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Scott Mayfield and Matt Donovan: Islanders debutants step up in Game 6

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A worry heading into Game 6 was mitigated by careful deployment and admirable poise from two Isles defensemen making their NHL playoff debuts.

Not rattled.
Not rattled.
Andy Marlin-USA TODAY Sports

Two short- and long-term New York Islanders themes collided in their Game 6 victory over the Washington Capitals Saturday afternoon: The Islanders were missing three key defensemen to injuries; the Islanders' growing arsenal of young defensemen made those losses slightly less devastating.

With Travis Hamonic and Lubomir Visnovsky already out injured, Griffin Reinhart got the first crack at an NHL playoff debut in Game 5. That didn't go as well as hoped; even worse, the Isles suffered another injury, to Calvin de Haan.

So for Game 6 at home the Isles went with an entirely new pairing in Scott Mayfield, 22, and Matt Donovan, 24.

Mayfield had just five games of NHL experience, all at the play-it-out end of 2013-14. Donovan has been up with the Isles all season long, but only saw action in 12 games after playing 52 the previous season.

They were used carefully during Game 6, something that makes Game 7 look dangerous without the home change as Reinhart found out. Mayfield actually played more -- 10:30, all at even strength -- but Donovan's 10:17 was limited by a bizarre 10-minute misconduct handed out toward the end of the second period. Donovan's TOI included a shift each on the penalty kill and the power play.

They saw their most action against Marcus Johansson, Evgeny Kuznetsov and Jason Chimera. Chimera learned the hard way about the 6'5 Mayfield's size and strength:

The pair's usage was weighted heavily toward offensive zone starts -- eight there, with just one starting in the D zone -- and basically only broke even in on-ice shot attempts.

So they didn't blow the competition away, and they did nothing to refute the notion that Johansson and particularly Kuznetsov are really dangerous. If this young defensive pairing is used in Game 7, no doubt Barry Trotz will look to target them with his best the way he tried to expose young Reinhart.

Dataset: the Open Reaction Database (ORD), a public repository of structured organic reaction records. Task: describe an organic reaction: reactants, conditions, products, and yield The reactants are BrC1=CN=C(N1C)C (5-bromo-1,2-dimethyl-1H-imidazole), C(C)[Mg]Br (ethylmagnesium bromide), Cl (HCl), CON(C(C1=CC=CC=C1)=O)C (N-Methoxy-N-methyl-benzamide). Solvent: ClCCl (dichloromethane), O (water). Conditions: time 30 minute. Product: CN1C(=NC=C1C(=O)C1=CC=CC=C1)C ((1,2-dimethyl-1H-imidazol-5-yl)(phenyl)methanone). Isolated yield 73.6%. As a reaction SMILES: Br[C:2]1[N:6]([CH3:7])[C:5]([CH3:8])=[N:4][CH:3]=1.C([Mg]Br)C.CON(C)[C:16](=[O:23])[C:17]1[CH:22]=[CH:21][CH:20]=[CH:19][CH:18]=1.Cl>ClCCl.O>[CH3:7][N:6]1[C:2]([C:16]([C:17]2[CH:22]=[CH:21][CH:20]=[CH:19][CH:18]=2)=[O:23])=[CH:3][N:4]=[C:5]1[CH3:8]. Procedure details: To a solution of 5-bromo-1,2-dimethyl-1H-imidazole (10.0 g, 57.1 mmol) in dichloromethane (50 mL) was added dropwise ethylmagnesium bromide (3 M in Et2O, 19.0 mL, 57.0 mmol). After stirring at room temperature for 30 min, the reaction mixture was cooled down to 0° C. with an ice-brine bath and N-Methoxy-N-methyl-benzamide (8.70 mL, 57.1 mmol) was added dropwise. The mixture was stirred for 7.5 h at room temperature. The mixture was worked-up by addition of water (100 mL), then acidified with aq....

But given the circumstances, they were impressively poised, usually quick to move the puck out, and smart with their pinches -- an approach the Isles insist on -- rather than being too safe and conservative in their first NHL playoff action. When retrieving dump-ins, Mayfield was elusive behind the net and didn't fear the forecheck nor the Caps vets like Chimera, who sought to ride him.

For Donovan, it had to be a relief and also an audition for the future. He was the perfect 7/8 defenseman this season, keeping an upbeat attitude despite constantly being scratched for the #7 of the moment whenever an Islanders regular went down. He's a free agent again this summer, and this past season's experience and the fact there are more young prospects on the way might have him seeking other options.

(On the last point, Ryan Pulock and his big right-handed shot was also a candidate to play as an injury fill-in this series, especially with the Islanders power play still scoreless.)

Thomas Hickey's quote in Newsday sets the context for what Donovan just did:

"Dono, hats off to him," Thomas Hickey said. "He's a confident guy, and the way his season's gone, sometimes a guy might lose confidence. Not him. He's a great team guy and he was tremendous when he got his chance."

It was good to see, and barring miraculous health news from a fallen regular they'll need it again Monday night.

This emergency fill-in situation makes Game 7 -- and the second round, should the Islanders win the series in Washington -- all the more daunting. But Saturday afternoon's performance at least showed the situation isn't hopeless.